Playing in Skokie, "Bad Jews" Review - A Play that Should Not be Missed

The play "Bad Jews" reopened Friday night, June 26, 2015 at the North Shore Center for the Performing Arts, Skokie, after an extended run at Theatre Wit, Chicago. We'd been told to expect a very funny play; the piece got off to a slow start, but in retrospect, that may have been necessary to introduce the relationships and conflict. Indeed, the most impressive aspect of "Bad Jews" was all the thinking and reflecting you do after seeing it...both my companion and I, who were at the reopening and ran into each other on Sunday both agreed we'd like to see it again right away. Once the character of Liam is introduced, and the dialogue takes off, you are carried away by the truly funny pejoratives and expletives and don't have time to reflect upon what these people are doing to each other and to themselves, to all their hearts and minds until the very end, when the fantastic and tragic denouement explains the title and takes your breath away. Then you stagger out into the theatre and you leave, wondering later what was so funny that you missed the inherent tragedy. But don't think for a minute that the actual experience was anything but rollicking and extremely hilarious...It’s just that the masterful soliloquies are so fast paced (there's not much action...this is all talk) that there's no time to gasp or reflect on the snide, the vicious and ultimately the fascistic-manipulative natures of the two main characters. Later, you realize the two "minor" characters had the most, well, character.


Bad Jews stars Laura Lapidus as Daphna, Erica Bittner as Melody, Ian Paul Custer as Liam, and Cory Kahane as Josh


Laura Lapidus as Daphna and Erica Bittner as Melody


Written by Joshua Harmon, and directed by Jeremy Wechsler, the play stars Cory Kahane and Ian Paul Custer as two very different brothers, Jonah and Liam; Laura Lapidus as Diana Faygenbaum, their first cousin; and Erica Bittner, as Melody, who becomes engaged to Liam halfway through the ninety minute performance. The action all takes place in the Manhattan studio apartment purchased for the brothers by their parents, and it all occurs on the night after the cousins grandfathers (Poppy's) funeral. Liam has been skiing with Melody and missed the funeral. Before they arrive, fresh from the slopes, Diana, a Vassar student with aspirations to the rabbinate, and a cunning and consciousless fighter, has been trying to suck Jonah into agreeing with her. She wants to take possession of the Chai (Hebrew for "life") necklace Poppy concealed in his mouth for two years while in a concentration camp, and which he gave his bride to be (the grandmother Diana excoriates) in lieu of the engagement ring he couldn't offer her until later. Diana feels she should have this object, traditionally worn by men, because her religious views are the strongest...she's the "best" Jew of the grandchildren. What she doesn't know, and what the audience only learns when Diana is in the bathroom (whose acoustics otherwise allow its inhabitants to overhear all the vituperative froth spilled in their absence) is that Liam has the necklace...his mother FedEx it to him so he could propose to Melody...a non- Jew.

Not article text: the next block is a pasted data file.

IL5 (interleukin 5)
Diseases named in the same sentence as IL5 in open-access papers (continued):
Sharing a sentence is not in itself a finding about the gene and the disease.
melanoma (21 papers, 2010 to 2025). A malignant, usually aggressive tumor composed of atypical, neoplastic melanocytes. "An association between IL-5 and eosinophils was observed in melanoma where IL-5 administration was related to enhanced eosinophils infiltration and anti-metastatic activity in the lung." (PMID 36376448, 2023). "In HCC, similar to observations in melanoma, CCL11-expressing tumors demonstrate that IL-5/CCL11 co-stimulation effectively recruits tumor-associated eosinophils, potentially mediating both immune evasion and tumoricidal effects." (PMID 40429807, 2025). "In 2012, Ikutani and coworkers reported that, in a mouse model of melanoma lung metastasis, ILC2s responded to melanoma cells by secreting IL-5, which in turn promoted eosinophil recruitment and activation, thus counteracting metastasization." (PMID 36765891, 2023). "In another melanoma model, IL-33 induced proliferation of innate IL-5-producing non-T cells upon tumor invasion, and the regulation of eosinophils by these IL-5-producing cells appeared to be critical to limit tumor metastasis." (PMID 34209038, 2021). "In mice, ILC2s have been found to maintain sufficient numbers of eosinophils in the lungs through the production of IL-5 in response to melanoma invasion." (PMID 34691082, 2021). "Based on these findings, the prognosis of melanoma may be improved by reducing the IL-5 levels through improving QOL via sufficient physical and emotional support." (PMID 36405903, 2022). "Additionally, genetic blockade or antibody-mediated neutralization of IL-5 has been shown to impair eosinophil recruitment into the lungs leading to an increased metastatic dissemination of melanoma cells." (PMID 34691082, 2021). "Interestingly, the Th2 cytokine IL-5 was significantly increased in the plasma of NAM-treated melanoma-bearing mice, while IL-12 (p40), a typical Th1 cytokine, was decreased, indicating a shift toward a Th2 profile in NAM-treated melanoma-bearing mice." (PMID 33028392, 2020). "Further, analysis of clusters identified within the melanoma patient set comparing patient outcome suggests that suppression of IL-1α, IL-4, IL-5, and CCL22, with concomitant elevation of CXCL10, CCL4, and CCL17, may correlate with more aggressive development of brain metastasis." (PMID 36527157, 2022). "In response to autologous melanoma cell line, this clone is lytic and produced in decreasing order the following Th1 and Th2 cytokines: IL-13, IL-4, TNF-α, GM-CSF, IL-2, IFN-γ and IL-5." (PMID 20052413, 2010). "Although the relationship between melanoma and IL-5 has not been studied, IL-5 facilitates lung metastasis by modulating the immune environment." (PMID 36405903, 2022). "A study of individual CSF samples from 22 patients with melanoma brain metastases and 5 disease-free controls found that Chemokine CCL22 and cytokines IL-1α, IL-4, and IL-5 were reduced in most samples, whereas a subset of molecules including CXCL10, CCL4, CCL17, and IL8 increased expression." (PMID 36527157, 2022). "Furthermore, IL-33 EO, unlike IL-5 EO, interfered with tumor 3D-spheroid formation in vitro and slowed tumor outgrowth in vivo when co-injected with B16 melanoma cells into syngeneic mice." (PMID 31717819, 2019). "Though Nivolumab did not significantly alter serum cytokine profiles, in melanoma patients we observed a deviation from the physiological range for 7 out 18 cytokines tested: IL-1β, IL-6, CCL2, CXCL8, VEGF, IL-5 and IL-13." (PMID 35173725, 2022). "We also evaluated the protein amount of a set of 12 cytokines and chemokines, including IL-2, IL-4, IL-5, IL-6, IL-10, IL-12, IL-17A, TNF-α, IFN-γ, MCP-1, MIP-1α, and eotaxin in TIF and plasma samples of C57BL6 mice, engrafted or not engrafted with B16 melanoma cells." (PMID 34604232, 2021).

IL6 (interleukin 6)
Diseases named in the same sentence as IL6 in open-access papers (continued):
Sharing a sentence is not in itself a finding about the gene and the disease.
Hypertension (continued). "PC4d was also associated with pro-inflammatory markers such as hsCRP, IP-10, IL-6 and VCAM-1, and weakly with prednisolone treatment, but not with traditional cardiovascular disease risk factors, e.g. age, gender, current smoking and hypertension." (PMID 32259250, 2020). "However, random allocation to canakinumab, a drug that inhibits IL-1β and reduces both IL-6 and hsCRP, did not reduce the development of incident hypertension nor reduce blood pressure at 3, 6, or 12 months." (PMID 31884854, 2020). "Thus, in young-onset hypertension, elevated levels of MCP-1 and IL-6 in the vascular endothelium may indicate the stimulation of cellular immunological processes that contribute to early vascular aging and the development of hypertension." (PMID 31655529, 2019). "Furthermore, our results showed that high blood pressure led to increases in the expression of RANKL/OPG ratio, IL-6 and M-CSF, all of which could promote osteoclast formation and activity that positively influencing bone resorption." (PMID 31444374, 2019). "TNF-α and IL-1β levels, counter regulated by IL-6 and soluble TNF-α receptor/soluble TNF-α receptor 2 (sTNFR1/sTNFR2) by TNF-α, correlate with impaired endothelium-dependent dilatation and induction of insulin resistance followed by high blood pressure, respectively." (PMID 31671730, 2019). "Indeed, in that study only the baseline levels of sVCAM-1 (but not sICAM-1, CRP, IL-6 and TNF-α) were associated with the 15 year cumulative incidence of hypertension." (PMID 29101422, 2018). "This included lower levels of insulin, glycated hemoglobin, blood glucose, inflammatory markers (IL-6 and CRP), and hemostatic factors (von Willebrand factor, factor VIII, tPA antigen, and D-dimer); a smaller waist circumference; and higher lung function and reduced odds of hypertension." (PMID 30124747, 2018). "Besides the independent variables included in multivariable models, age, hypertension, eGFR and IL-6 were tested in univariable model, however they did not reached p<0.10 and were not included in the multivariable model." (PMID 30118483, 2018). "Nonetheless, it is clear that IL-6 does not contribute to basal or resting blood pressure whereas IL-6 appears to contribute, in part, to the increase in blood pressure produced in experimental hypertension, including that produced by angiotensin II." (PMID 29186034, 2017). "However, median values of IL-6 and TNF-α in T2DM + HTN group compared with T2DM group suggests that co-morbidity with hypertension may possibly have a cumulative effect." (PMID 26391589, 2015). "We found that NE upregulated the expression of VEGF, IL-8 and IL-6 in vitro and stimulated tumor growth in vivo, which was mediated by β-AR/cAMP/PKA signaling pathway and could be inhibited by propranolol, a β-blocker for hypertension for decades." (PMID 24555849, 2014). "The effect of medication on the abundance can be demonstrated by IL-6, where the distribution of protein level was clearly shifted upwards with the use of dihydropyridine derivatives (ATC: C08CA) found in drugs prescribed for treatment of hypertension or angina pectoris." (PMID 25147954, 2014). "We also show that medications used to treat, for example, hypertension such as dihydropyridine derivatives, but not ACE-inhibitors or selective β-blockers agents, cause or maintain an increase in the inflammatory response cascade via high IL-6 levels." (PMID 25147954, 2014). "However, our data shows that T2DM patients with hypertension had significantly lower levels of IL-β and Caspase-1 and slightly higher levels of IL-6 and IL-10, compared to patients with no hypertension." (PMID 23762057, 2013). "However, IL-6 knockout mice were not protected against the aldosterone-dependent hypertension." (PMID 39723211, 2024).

Ian Paul Custer as Liam, Laura Lapidus as Daphna, and Erica Bittner as Melody



Ian Paul Custer as Liam and Eric Bittner as Melody

Once Liam and Melody enter, the drama becomes a free for all, a Jewish farce, if you will. While Diana and Melody are not in earshot, Liam importunes Jonah for the necklace and Jonah tells his brother the same thing he's told Diana...a squirming acquiescence to the refrain of "I don't want to get involved." Then Liam eviscerates his cousin’s character. Next, while the boys are not present, Diana baits and taunts Melody for, among other points, her lack of cultural identification, her self- mutilation in the form of a musical tattoo, her lack of dedication to her college major, and her implication in Americas rape of its Indians.


Laura Lapidus as Daphna, Ian Paul Custer as Liam and Erica Bittner as Melody, singing


Cory Kahane as Josh, Ian Paul Custer as Liam

But the worst and most unforgivable attacks are Diana's upon Liam, especially vulgar and horrific when she learns he has the necklace and that he intends to offer it to Melody as an engagement gift; she literally tears it off Melodies neck! Liam fights back, and they both display bitter awareness of each other's "buttons", until finally Melody takes Liam away, pulling him out of the apartment, and adjuring him "Don't even look at her". This is only after Diana has accused him of everything from failing to love and respect Poppy or his ethnic heritage to emotional and intellectual cowardice.  Before he leaves he cries out " Don't you Holocaust me"! when that all-too- familiar Jewish guilt-inducer is used against him. Jonah's part is very minor and is not acted memorably, and Diana's tone is one-note throughout, more even than it was written, but Bittner, as Melody is a breath of fresh air, comedic and empathetic,  and Custer, as Liam, was brilliant in his own defense and defeat.


Ian Paul Custer as Liam, mid-rant

Far be it from this reviewer to spoil the ending ...this is a play that should not be missed. It has been extended to August 8th.

For tickets and information, visit, or call the North Shore Center box office, 847.673.6300.


Photos: Charles Osgood


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